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William Stuart Nelson
*William Stuart Nelson was born on this date in 1895. He was a Black theologian and human rights, activist.
William Nelson was born in Paris, Kentucky, and graduated from Lincoln High School in Paducah, KY. He served in World War I and went on to receive his BA from Howard University in 1920. After attending schools in France and Germany, he received a BD from Yale (1924) and returned to Howard to teach. In 1931 he became the first black president of Shaw University and, later, the first president of Dillard University.
He finished his career at the Howard School of Religion, dean of the university, and vice president of special projects. An internationally known expert on non-violence, William Stuart Nelson corresponded regularly with Martin Luther King. Nelson made several trips to India. In 1946, while visiting as a representative of the American Friends Service Committee, he marched with Mohandas Gandhi through Bengal to help reconcile the Hindu and Muslim communities. When Nelson sent him his 1958 article "Satyagraha: Gandhian Principles of Nonviolent Non-Cooperation," King wrote that it was "one of the best and most balanced analyses of the Gandhian principles of nonviolent, noncooperation that I have read."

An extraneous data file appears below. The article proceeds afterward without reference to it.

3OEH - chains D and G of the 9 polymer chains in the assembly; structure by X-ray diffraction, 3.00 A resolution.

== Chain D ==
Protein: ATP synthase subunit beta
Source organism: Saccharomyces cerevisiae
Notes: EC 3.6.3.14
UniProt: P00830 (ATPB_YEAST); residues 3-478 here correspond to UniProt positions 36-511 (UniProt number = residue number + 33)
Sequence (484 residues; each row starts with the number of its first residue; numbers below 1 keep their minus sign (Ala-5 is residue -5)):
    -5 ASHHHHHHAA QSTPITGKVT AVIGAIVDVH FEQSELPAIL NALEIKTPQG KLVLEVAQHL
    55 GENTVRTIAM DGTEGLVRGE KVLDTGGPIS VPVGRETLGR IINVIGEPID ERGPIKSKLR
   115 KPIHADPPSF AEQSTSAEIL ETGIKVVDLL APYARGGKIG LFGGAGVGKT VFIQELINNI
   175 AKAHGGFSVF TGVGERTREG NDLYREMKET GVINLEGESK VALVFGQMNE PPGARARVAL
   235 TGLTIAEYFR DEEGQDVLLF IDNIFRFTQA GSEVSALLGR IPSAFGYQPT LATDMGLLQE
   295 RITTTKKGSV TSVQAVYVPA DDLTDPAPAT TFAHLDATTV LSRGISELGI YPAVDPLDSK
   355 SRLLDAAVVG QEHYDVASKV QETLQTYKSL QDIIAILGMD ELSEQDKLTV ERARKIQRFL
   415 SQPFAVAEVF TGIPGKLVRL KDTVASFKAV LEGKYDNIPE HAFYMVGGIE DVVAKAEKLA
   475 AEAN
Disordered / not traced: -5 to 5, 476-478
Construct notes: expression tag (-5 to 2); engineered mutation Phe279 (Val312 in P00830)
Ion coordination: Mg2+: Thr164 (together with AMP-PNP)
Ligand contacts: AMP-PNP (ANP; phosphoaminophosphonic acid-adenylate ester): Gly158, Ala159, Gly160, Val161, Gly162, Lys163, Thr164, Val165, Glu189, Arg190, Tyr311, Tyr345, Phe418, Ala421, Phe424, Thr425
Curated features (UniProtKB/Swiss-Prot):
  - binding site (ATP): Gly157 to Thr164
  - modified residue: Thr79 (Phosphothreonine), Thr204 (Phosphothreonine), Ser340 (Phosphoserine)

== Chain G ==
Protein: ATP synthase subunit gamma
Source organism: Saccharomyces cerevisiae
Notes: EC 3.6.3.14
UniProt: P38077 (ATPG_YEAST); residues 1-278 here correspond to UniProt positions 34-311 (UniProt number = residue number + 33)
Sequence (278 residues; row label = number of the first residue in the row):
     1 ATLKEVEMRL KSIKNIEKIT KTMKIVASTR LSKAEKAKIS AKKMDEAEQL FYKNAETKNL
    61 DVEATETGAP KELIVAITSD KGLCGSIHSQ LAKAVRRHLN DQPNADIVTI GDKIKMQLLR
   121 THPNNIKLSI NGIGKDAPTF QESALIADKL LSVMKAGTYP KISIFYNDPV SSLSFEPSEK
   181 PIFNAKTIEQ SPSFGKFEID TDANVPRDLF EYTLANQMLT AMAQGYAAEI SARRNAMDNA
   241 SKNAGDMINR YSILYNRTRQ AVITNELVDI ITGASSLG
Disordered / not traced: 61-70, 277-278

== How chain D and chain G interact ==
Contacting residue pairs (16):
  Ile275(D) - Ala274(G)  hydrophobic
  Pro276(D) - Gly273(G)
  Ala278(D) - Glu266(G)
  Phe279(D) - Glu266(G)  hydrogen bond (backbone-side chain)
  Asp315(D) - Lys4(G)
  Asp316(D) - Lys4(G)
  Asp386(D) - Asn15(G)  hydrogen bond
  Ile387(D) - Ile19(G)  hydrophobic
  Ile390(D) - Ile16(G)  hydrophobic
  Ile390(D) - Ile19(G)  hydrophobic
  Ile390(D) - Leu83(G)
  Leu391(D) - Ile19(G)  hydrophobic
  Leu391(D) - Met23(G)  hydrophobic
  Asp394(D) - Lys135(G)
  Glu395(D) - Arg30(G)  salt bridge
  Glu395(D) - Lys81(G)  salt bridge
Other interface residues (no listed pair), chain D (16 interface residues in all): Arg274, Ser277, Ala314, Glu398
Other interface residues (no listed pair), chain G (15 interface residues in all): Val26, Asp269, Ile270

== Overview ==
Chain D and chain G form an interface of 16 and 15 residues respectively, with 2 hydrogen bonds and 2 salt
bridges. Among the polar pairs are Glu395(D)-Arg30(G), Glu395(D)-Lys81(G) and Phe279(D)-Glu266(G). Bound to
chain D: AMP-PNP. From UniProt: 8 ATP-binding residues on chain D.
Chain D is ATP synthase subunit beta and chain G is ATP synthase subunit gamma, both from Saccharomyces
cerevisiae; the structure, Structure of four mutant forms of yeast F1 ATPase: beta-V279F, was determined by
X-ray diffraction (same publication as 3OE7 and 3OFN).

He returned to India in 1958 as a Fulbright scholar but could not stay long enough to accompany King on his trip there in 1959. Nelson was active throughout the 20th century American Civil Rights movement, speaking at the 1959 Institute on Nonviolence and Social Change and the 1962 convention of the Southern Christian Leadership Conference, and joining the Selma to Montgomery March in 1965. He remained a member of various peace, religious, and educational groups until his death on March 26, 1977.